NHS surgery waiting lists have risen to an all-time high of six million people as A&Es face their worst ever delays.
Four in 10 people waited longer than four hours to be seen in major emergency departments in December.
Ambulances were called to a record 82,361 life-or-death situations – category 1 calls – equal to one every 33 seconds.
It comes as hospital staff sicknesses from Covid have quadrupled to 46,000 per day, from just 13,000 a month ago.
Medical director Professor Stephen Powis said: “Omicron has increased the number of people in hospital with Covid at the same time as drastically reducing the number of staff who are able to work.
“Despite this, once again, NHS staff pulled out all the stops to keep services going for patients.
“There have been record numbers of life-threatening ambulance call outs, we have vaccinated thousands of people each day and that is on top of delivering routine care and continuing to recover the backlog.”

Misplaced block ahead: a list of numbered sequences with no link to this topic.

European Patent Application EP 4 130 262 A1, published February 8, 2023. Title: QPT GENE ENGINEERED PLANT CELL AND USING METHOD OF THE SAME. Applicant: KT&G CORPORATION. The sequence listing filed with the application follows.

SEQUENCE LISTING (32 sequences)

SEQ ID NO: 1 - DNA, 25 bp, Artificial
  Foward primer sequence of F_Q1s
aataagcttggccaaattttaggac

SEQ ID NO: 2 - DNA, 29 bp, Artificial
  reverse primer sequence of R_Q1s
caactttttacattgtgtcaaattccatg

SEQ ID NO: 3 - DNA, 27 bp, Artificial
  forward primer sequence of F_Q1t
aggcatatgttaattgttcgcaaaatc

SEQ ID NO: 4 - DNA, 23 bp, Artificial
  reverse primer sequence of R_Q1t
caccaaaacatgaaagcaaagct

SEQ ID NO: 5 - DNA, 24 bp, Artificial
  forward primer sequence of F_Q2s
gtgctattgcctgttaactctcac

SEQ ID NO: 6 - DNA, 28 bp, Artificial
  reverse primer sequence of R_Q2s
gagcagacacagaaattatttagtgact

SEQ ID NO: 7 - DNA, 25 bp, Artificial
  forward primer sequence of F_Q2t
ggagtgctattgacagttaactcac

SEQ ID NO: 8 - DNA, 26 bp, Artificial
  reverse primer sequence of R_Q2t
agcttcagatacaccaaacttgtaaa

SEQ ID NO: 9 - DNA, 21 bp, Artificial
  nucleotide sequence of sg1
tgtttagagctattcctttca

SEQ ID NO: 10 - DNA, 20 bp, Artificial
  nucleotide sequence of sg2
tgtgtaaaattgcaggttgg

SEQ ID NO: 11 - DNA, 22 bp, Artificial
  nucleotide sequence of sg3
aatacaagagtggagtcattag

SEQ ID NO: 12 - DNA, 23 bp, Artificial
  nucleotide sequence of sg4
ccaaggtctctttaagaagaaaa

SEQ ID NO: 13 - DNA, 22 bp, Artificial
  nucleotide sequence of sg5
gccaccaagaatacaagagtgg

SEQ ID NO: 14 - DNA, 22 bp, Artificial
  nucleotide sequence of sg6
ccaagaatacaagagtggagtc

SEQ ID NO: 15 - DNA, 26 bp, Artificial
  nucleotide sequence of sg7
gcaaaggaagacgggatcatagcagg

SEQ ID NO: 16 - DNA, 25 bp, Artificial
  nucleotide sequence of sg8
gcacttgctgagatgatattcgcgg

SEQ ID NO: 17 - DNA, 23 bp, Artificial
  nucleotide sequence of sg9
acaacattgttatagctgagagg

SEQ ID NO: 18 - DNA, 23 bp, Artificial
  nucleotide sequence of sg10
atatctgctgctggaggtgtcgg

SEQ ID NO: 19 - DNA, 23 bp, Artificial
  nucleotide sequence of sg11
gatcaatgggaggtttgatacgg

Heaving wards and A&E departments meant a shocking 12,986 people had to wait more than 12 hours for an overnight bed – the highest figure ever.
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Pressures mean 39 per cent of A&E patients at big hospitals wait longer than the four-hour target to be seen, despite patient numbers dropping to their lowest since March.
Saffron Cordery, deputy CEO of the NHS Providers union, said: “These figures demonstrate the intense pressure trusts are under and the incredible work NHS staff are doing to deliver care.”